COMMUNITY-BASED EXPERIENCE AND SERVICE (COBES)
The Millennium Declaration and the Sustainable Development Goals which were launched in the years 2000 and 2015, respectively, called for accelerated development efforts to address poverty in all dimensions. Ensuring adequate health for all communities in Ghana is one major opportunity future doctors have to contribute to this global objective.
In line with this, the Community-Based Experience and Service (COBES) programme was established as a flagship programme with the inception of the UCC School of Medical Sciences, through the ingenuity of the Founding Dean, Rev. Prof. H.S. Amonoo-Kuofi. The program is innovative, community-based, problem solving and student-centred. lt additionally gives the students a strong community orientation which serves to increase their awareness of the role of social, cultural and environmental factors in health and the relationship between health and development.
COBES reinforces the roles played by doctors and other health professionals, as well as government and civil society in healthcare delivery. During the COBES program, students are posted to a community for four (4) weeks with set objectives which are aligned with the overall objectives of UCCSMS. As the name implies, COBES has two main components: the Experience component and the Service component. The experience component requires that students live in the selected communities, research into health, socio-cultural and socio-economic problems and provide practical and cost-effective solutions and interventions that promote health and bring development to the communities. The service component requires that students provide tangible, short-term to medium-term services that bring about environmental sanitation, behavior change concerning health and education and improvements in gender, health, socio-economic and socio-cultural disparities. The first batch of students who undertook this programme started in 2008 at Okwampa, close to Bawjiase in the Awutu Bereku district of the Central Region.
The broad objectives of the programme are to:
- produce high calibre medical doctors, and other health professionals who have a broad based education, are people-centered, community-oriented and research conscious. Our students are trained to use their acquired medical knowledge to provide appropriate solutions for the existing medical problems within the community;
- train doctors to provide leadership and example in dealing with the ethical and moral problems confronting the community;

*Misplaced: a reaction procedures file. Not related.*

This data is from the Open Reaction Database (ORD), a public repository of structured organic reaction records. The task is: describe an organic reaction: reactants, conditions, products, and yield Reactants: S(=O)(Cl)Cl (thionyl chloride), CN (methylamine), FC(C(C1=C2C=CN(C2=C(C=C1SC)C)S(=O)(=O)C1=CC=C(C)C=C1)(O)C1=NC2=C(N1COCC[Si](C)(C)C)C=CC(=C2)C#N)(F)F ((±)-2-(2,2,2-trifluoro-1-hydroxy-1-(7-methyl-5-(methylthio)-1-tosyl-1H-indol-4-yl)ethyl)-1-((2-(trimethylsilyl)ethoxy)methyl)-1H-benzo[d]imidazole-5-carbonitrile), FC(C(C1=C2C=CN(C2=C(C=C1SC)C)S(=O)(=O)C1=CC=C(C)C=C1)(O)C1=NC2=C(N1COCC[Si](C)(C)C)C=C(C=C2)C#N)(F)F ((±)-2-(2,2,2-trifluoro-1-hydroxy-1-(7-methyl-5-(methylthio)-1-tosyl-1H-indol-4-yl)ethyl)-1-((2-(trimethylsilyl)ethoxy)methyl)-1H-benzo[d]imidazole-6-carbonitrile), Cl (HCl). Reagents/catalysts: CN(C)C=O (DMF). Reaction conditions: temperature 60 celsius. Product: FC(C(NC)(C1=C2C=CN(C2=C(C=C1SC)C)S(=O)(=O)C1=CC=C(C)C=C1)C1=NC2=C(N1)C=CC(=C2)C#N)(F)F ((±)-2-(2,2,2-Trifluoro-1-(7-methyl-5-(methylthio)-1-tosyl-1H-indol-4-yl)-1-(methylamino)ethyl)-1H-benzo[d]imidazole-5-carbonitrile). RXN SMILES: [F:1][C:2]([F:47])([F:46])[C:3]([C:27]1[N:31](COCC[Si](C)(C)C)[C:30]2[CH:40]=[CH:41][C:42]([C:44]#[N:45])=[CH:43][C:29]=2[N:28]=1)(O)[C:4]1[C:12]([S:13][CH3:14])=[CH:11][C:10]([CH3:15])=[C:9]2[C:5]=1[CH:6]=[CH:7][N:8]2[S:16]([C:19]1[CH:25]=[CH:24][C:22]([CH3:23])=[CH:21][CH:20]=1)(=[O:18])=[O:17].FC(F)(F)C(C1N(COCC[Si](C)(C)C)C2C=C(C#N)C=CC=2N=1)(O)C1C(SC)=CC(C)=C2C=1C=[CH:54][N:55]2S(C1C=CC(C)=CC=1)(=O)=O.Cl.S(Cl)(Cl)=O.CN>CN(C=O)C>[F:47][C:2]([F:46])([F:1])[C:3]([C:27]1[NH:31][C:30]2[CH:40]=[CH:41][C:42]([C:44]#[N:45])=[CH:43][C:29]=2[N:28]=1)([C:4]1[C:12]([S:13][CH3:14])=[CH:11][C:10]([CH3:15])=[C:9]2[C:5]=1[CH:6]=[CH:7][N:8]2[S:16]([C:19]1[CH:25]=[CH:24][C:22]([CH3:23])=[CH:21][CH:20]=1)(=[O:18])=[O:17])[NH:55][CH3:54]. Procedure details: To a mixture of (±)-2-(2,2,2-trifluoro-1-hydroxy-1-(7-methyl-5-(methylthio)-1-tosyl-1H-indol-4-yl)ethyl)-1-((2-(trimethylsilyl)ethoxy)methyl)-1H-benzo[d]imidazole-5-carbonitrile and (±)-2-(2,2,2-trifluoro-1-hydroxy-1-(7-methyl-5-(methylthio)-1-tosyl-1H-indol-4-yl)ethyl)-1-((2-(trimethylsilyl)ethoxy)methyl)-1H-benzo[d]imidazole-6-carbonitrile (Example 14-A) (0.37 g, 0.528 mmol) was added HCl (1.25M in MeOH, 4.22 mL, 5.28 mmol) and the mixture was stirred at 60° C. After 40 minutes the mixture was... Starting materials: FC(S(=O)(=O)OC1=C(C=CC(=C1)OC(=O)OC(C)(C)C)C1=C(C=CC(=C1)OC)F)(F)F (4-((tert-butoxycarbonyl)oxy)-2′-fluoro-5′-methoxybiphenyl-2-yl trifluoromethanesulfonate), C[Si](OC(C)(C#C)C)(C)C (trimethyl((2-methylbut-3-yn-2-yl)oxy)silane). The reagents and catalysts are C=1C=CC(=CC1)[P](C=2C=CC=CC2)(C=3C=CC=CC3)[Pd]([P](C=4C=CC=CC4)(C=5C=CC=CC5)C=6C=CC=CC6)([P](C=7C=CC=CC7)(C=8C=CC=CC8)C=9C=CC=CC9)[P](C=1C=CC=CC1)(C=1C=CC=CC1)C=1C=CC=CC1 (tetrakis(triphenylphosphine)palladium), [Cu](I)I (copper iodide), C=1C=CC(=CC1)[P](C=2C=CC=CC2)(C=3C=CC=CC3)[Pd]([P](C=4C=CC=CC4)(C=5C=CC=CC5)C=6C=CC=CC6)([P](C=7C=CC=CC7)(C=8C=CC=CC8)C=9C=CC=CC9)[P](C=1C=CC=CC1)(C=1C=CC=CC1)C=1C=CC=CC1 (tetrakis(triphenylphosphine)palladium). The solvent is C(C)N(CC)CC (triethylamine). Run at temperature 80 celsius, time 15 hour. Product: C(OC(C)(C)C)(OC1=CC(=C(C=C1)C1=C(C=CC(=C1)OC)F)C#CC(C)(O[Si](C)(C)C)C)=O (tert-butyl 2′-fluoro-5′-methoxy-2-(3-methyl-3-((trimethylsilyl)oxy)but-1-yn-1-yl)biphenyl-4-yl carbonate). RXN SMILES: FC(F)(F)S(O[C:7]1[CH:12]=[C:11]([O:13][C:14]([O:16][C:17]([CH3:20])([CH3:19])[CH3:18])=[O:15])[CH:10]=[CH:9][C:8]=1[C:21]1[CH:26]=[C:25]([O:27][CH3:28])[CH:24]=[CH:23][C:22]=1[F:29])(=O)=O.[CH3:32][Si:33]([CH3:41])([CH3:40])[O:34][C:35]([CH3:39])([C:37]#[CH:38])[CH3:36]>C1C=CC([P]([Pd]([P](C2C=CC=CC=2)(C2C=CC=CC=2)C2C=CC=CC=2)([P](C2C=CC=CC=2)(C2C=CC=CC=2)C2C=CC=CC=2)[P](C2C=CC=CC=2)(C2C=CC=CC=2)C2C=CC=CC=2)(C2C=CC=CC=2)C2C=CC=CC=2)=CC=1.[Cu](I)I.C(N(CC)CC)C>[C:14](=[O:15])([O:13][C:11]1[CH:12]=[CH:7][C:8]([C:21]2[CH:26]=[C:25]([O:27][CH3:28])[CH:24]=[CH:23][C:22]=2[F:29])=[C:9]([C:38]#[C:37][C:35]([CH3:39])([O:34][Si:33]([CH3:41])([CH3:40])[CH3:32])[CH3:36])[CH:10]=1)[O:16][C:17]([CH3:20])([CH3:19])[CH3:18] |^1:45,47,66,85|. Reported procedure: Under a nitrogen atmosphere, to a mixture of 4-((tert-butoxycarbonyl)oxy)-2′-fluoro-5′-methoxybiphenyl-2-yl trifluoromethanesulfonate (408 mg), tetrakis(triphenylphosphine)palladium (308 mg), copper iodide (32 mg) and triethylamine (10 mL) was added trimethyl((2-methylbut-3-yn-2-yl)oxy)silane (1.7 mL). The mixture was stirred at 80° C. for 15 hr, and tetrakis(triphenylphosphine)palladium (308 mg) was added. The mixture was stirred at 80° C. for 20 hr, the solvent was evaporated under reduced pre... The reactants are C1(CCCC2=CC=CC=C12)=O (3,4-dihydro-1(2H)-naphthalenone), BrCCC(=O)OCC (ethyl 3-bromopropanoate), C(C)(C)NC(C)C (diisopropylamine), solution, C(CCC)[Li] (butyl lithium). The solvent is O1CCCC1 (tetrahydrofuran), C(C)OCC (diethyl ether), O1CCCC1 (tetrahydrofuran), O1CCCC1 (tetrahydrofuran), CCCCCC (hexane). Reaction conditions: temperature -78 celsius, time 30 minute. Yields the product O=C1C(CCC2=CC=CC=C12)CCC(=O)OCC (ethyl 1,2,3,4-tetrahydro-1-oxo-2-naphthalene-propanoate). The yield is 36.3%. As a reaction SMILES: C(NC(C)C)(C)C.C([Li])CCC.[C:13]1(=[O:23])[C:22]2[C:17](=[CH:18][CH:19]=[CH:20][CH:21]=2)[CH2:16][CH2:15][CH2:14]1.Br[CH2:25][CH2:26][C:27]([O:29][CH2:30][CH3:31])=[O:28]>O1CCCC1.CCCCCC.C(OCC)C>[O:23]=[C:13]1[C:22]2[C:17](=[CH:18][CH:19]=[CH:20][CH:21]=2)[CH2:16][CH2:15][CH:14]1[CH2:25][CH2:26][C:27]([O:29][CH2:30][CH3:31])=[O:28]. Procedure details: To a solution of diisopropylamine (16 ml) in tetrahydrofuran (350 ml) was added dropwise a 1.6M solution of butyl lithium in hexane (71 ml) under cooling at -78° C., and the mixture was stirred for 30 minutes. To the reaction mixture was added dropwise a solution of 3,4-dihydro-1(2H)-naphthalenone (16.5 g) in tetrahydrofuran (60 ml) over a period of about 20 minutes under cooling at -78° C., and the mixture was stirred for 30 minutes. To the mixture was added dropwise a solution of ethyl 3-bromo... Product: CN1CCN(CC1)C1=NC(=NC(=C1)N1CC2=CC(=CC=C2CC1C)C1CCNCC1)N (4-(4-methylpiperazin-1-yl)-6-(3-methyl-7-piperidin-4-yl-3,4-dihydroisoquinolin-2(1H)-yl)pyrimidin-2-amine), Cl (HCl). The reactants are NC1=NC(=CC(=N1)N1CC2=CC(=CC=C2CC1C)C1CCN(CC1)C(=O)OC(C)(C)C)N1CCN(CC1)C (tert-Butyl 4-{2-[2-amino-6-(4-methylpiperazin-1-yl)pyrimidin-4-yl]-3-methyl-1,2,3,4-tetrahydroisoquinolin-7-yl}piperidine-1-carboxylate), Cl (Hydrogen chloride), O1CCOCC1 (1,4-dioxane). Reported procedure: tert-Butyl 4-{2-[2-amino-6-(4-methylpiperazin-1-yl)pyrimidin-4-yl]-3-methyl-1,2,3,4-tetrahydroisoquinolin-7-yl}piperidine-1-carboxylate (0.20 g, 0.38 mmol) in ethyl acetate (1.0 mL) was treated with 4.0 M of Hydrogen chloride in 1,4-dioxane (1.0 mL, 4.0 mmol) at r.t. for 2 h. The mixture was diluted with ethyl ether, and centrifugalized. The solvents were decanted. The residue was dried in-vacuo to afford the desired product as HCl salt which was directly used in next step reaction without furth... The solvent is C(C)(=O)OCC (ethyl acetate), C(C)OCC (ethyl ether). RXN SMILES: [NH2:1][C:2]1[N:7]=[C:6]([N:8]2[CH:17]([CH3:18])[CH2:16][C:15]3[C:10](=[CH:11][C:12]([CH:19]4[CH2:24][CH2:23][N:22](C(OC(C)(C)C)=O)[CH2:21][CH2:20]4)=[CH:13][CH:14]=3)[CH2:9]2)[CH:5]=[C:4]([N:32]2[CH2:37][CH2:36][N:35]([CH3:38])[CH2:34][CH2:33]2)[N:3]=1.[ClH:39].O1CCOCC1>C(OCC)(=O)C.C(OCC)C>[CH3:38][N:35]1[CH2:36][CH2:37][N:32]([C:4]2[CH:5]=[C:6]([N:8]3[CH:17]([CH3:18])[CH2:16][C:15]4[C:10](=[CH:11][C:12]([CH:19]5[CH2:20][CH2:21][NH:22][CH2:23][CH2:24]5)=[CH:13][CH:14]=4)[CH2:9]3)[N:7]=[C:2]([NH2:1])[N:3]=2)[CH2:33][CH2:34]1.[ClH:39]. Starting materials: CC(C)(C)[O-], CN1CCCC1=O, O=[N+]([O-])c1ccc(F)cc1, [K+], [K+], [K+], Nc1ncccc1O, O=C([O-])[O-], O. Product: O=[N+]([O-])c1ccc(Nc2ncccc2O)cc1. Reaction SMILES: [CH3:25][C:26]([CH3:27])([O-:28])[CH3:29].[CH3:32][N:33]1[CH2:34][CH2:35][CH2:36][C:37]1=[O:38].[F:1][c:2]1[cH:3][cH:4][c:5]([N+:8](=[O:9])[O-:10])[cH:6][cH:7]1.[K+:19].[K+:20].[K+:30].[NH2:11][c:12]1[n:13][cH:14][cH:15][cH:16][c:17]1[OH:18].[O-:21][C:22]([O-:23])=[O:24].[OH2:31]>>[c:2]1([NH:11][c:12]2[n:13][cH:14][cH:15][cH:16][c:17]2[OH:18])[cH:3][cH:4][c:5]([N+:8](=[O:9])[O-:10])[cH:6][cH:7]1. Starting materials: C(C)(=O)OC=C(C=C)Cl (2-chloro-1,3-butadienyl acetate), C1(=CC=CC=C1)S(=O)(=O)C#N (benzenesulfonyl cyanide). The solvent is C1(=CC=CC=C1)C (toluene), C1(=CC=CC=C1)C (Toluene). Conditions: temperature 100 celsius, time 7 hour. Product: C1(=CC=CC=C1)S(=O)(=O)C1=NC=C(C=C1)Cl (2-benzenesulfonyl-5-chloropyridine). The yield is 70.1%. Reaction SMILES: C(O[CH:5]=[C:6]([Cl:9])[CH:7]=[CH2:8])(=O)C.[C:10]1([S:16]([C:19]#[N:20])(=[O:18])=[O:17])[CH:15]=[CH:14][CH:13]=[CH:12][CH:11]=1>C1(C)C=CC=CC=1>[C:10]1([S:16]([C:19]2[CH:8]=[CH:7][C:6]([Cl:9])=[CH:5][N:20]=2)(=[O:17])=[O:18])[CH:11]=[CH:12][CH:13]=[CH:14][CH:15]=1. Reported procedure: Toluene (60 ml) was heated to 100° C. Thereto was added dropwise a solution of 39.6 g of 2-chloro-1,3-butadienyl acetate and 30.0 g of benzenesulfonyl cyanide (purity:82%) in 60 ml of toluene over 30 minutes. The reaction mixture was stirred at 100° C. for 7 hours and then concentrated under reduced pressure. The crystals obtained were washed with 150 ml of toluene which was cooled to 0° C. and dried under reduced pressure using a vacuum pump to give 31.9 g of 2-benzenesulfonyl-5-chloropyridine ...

- be a conduit for establishing a centre of excellence in medical research into diseases commonly found in Ghanaian communities;
- create and maintain strong collaborative links with local and international organizations and institutions involved in community health and education through exchange programs and collaboration in multi center medical research and healthcare solutions.
Eligibility and Timing
The programme is organized for all pre-clinical and clinical students, except the levels 100 and 600 students. It is carried out in the second semester of each year beginning from February for the first group that leaves the university campus for the community to which they are assigned, and ends in May for the last class group to leave campus. Each eligible class takes turns to have up to a month of field experience.
Selection and Preparation of COBES Sites
Currently, eight approved rural sites located in various districts in the Central and Eastern Regions exist for students’ field practice as shown in the Table 1.
|Twifo Praso||Twifo Atti-Morkwa||Central||500|
|Assin Foso||Assin South||Central||500|
|Abura Dunkwa||Abura Asebu Kwaman||Central||500|
|Assin Kushea||Assin North||Central||400|
The sites are selected based on the following criteria: acceptability of communities and districts to host and support students; reasonable distance (Within three hours’ drive) from the main UCC campus; rural or semi-urban setting; existence of gaps in health, socio-cultural and socio-economic indicators.
The School has no permanent residential accommodation at the levels 400 and 500 sites, except at Okwampa, so rented accommodation in guest houses are provided and paid for by the School. The long-term vision however, is to have permanent accommodation and systems at all sites.